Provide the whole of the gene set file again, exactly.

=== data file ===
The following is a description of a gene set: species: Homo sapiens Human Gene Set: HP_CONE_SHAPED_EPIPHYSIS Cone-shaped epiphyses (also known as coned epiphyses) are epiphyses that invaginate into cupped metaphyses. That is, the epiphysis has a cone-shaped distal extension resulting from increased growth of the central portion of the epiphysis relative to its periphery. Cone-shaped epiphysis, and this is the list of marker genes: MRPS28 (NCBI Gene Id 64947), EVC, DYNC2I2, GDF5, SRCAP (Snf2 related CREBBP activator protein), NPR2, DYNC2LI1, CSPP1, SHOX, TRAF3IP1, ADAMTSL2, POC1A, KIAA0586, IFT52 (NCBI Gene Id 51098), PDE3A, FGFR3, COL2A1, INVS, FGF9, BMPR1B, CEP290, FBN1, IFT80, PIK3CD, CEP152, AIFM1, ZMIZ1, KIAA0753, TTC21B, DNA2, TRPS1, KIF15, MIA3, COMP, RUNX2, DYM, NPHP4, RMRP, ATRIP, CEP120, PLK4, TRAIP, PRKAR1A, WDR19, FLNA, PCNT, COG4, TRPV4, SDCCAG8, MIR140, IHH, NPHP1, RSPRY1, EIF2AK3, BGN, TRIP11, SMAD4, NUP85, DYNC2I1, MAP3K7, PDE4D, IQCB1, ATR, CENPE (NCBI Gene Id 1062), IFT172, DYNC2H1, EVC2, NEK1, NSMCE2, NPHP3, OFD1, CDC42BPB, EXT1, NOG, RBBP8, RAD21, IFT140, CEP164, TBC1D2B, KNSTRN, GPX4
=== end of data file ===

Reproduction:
The following is a description of a gene set: species: Homo sapiens Human Gene Set: HP_CONE_SHAPED_EPIPHYSIS Cone-shaped epiphyses (also known as coned epiphyses) are epiphyses that invaginate into cupped metaphyses. That is, the epiphysis has a cone-shaped distal extension resulting from increased growth of the central portion of the epiphysis relative to its periphery. Cone-shaped epiphysis, and this is the list of marker genes: MRPS28 (NCBI Gene Id 64947), EVC, DYNC2I2, GDF5, SRCAP (Snf2 related CREBBP activator protein), NPR2, DYNC2LI1, CSPP1, SHOX, TRAF3IP1, ADAMTSL2, POC1A, KIAA0586, IFT52 (NCBI Gene Id 51098), PDE3A, FGFR3, COL2A1, INVS, FGF9, BMPR1B, CEP290, FBN1, IFT80, PIK3CD, CEP152, AIFM1, ZMIZ1, KIAA0753, TTC21B, DNA2, TRPS1, KIF15, MIA3, COMP, RUNX2, DYM, NPHP4, RMRP, ATRIP, CEP120, PLK4, TRAIP, PRKAR1A, WDR19, FLNA, PCNT, COG4, TRPV4, SDCCAG8, MIR140, IHH, NPHP1, RSPRY1, EIF2AK3, BGN, TRIP11, SMAD4, NUP85, DYNC2I1, MAP3K7, PDE4D, IQCB1, ATR, CENPE (NCBI Gene Id 1062), IFT172, DYNC2H1, EVC2, NEK1, NSMCE2, NPHP3, OFD1, CDC42BPB, EXT1, NOG, RBBP8, RAD21, IFT140, CEP164, TBC1D2B, KNSTRN, GPX4